Historical context

With the failure of the European Defence Community in August 1954, efforts to achieve European integration on the political and military fronts temporarily ground to a halt. It seemed from the successes achieved by the European Coal and Steel Community (ECSC) that the economic domain and atomic energy offered the best chances of reviving the process of European unification.

Responding to an initiative from the governments of the Benelux countries, the Foreign Ministers of the six ECSC Member States met in Messina from 1 to 3 June 1955 to consider how best to pursue efforts towards European integration.

The resolution adopted by the Foreign Ministers of the Six in Messina provided the decisive impulse for a resumption of the European integration process. The Ministers instructed a group of experts to assess the scope for economic integration, with particular regard to the development of common institutions, the creation of a common market, the progressive harmonisation of social policies and the establishment of an organisation for the peaceful use of atomic energy. This intergovernmental committee met in Brussels from July 1955 under the chairmanship of Paul-Henri Spaak, the Belgian Foreign Minister, its remit being to find ways of achieving these aims. Proposals submitted by the national delegations were studied and discussed in four technical committees and subcommittees.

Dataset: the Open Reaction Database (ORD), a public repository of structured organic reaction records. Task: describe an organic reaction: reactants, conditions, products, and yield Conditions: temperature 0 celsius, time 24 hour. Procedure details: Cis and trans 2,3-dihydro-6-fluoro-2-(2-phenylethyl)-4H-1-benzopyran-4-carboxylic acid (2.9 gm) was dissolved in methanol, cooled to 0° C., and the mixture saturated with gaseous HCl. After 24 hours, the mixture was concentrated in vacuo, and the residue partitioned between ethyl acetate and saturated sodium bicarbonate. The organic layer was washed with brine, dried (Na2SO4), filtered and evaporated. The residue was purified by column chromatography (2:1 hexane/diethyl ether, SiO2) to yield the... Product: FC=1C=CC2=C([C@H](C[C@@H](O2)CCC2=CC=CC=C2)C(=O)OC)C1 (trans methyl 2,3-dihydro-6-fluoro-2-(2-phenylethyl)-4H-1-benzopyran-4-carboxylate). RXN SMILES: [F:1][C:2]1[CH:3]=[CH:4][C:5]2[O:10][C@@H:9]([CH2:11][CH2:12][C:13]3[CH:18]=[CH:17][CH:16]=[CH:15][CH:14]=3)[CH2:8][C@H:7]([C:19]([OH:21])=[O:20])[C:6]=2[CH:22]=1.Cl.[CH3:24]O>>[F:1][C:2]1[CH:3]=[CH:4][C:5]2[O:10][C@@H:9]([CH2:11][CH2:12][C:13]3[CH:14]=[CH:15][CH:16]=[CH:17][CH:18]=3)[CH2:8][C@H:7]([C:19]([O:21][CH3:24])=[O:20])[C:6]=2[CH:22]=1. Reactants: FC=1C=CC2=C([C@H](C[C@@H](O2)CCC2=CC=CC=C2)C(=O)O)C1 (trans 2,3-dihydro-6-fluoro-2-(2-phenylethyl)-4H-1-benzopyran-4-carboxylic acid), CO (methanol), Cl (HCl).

The United Kingdom withdrew from the negotiations during the discussion process, the British Government being interested neither in a customs union nor in an atomic energy community. Following tough and protracted negotiations, drafting of the report to the Foreign Ministers began in February 1956 on the basis of the working papers drawn up by the various committees. What came to be known as the ‘Spaak report’ was finally approved by the Heads of Delegation on 21 April 1956; it foresaw the creation of a Common Market and the founding of an Atomic Energy Community.

Guy Mollet, the French Prime Minister, proposed that negotiations on the European Atomic Energy Community should constitute the first step. Mollet could not count on securing a parliamentary majority in France in favour of the Common Market and hoped that success on the atomic energy issue would provide the desired impetus for the subsequent negotiations. The French proposal did, however, meet with great resistance, especially on the part of the German Federal Government which feared that, following a successful conclusion to the atomic energy negotiations, the French Government would not throw all its weight behind the founding of a Common Market. This was why the Federal Government under Konrad Adenauer insisted on the previously agreed package which included both projects.